Your Objective: Getting a job; breaking the ice with a new client; securing a meeting.
When applying for a job or talking to a recruiter, voice-mail is often where you’ll leave your first impression. And a decision is made in a split second whether to return your call. Don’t blow it.
Here are seven tips to get your call returned.
- Be clear about the real goal of the message. Don’t try to do it all—get the job, close the sale, etc. The objective of the message should be to get a return call. Putting it as a football metaphor, all you want to do is advance the ball down the field enough for a first down.
- Do your homework to find a bridge to the person you’re calling. This can be someone who suggested you call, a mutual acquaintance, or some organization that you share, such as your university alumni association.
- Be brief. There is nothing more depressing to the listener than to hear, “New message received at 6:15 p.m., five minutes.”
- Be upbeat. People always respond better to an energetic, positive-sounding person than to a bore. But avoid being obsequious at all costs—that is really annoying.
- Narrow your request. People are much more likely to get back to you if they know the talk will be confined to a clear topic. For example, promise a brief phone conversation with a specific question that you would like to get some advice on rather than an open-ended issue that the caller may fear will turn into a black-hole conversation.
- Leave your return phone number slowly and clearly. I know this sounds obvious, but you’d be surprised at how many people rush through their numbers so fast that you have to replay the message four times before you can catch the number. Also, some people check their voice-mail while driving, so the easier the number is to understand and remember, the greater the likelihood you’ll get the return call immediately.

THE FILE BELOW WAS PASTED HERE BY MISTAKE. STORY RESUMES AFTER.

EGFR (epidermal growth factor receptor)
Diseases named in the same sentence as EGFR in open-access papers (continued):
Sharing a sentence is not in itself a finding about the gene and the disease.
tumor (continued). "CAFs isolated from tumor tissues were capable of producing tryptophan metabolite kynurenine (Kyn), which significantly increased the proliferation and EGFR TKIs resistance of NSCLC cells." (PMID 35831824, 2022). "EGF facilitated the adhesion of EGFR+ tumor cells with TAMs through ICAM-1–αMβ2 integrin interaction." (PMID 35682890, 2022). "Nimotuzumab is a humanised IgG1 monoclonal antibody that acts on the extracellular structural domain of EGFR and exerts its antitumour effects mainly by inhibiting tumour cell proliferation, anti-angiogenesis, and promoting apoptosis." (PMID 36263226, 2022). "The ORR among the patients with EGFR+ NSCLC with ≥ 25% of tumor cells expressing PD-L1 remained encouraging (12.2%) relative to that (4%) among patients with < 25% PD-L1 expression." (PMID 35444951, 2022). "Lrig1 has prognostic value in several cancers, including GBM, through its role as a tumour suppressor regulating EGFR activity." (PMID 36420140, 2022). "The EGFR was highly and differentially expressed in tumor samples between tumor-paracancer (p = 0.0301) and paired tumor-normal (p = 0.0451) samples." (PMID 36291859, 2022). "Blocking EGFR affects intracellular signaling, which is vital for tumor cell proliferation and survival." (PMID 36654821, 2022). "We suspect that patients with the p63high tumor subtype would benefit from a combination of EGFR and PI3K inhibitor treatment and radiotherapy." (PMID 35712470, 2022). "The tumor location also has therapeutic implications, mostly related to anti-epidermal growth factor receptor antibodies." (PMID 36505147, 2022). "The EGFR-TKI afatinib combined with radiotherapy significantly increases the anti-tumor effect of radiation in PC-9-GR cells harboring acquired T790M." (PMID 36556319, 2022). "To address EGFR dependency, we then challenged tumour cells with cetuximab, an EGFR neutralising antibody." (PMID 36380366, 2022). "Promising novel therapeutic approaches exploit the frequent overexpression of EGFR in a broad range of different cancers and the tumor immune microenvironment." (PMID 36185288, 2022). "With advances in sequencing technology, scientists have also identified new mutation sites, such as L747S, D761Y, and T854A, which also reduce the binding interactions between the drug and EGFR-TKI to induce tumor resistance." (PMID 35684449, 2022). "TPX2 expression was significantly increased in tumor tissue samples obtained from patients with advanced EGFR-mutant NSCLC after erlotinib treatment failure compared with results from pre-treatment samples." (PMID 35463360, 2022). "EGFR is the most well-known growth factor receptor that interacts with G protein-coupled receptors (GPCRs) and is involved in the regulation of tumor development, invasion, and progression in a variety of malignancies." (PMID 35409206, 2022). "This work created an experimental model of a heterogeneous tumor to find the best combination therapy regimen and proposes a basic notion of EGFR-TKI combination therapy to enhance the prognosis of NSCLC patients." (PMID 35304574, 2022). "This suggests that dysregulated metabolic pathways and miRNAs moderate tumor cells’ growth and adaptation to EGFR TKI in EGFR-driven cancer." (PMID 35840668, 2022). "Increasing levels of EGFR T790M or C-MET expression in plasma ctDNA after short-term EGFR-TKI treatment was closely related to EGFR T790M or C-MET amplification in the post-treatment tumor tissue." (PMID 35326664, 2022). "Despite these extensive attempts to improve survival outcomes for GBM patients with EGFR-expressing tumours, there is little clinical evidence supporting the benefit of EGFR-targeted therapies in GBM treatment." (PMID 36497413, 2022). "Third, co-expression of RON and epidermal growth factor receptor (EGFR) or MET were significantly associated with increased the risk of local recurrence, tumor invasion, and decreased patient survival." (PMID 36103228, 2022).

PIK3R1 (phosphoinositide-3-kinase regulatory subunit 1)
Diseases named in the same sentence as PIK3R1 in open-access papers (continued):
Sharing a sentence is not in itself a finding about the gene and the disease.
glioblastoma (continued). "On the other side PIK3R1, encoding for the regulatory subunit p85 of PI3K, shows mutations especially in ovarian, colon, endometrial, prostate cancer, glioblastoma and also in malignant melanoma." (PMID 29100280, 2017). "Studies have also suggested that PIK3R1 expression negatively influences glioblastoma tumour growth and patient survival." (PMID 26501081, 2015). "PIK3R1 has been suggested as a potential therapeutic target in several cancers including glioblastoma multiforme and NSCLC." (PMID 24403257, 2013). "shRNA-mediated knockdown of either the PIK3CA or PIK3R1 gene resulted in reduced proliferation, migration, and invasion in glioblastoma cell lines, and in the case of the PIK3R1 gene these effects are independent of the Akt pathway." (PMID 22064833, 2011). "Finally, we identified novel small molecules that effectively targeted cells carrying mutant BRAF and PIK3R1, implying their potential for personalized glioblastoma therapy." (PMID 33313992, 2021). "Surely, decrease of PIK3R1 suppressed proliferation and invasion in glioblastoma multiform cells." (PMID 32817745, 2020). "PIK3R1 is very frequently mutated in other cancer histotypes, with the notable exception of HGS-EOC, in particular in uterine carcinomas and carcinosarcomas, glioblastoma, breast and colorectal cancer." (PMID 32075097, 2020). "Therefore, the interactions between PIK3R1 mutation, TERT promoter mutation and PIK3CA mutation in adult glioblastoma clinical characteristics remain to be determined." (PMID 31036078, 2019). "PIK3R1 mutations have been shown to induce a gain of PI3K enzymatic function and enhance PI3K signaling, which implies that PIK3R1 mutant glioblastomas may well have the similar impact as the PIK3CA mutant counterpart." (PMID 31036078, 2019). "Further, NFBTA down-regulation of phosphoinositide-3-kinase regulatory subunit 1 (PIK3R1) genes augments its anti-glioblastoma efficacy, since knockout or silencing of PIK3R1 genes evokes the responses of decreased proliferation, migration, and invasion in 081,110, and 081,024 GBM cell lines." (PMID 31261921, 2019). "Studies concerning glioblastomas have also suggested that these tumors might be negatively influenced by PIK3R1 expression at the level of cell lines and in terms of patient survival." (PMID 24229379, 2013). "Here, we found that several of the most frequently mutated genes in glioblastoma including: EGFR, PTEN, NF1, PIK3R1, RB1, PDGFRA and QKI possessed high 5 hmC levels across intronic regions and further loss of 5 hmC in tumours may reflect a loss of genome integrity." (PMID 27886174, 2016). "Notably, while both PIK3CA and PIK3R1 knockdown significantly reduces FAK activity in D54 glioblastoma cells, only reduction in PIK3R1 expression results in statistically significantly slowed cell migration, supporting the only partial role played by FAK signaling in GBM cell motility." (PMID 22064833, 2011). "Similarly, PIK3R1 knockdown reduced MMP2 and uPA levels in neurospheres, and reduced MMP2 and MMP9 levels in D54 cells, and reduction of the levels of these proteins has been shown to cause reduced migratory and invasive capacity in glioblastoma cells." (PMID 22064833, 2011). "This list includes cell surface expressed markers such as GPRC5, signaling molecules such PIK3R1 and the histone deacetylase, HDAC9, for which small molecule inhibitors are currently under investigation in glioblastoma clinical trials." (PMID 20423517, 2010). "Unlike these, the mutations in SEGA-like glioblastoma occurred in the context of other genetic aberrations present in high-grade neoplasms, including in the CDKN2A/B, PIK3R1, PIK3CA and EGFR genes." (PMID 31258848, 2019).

- Offer an e-mail reply option. For those who prefer to start a dialogue via e-mail, this can be less threatening, given its asynchronous and more detached nature.
In an attempt to bring these points to life, here are three voice-mails I recently received (the names have been changed to protect the innocent and guilty). You decide which call(s) you would be more eager to return:
Caller Number One
“Good afternoon, Mr. Citrin. My name is Jonathan Jackson from Boston Consulting Group. I’m a second-year associate and I am looking to make a move out of consulting into general management—either in technology or financial services. I understand you work with executives like myself. I would appreciate it if we could spend 15 minutes to a half an hour on the phone. Could you please call me at (212) …”
Caller Number Two
“Hello, Jim, this is Brian Murphy. Like you, I’m a Vassar grad, class of 1996, and I’m currently working at a small software company in San Jose. I have a difficult decision that I need to make in the next 48 hours—can I run it by you? It will only take five to seven minutes of your time. My number at the office is (408) … and home is (408) …. If it’s easier, you can e-mail me at [email protected]. Thank you very much in advance.”
Caller Number Three
“Jim, this is Andrea Peters, and I am calling concerning a reference for your former colleague, Tom Johnson. We are speaking to Tom about potentially joining our organization. Can you please call me over the next two to three days so that I can get your views on his strengths, weaknesses, and fit into our company? If it is easier, I can have my office schedule a call with you so we can eliminate the phone tag. My number in the office is (312) …”
So Which One Worked?
Obviously, you can tell the difference between these approaches. They are each quite realistic, but will lead to different results. I’d return numbers two and three in a heartbeat, and I’d delete number one without a second thought. Keep the seven points in mind when you are leaving important voice-mail messages and you will be surprised at how much more quickly your calls are returned.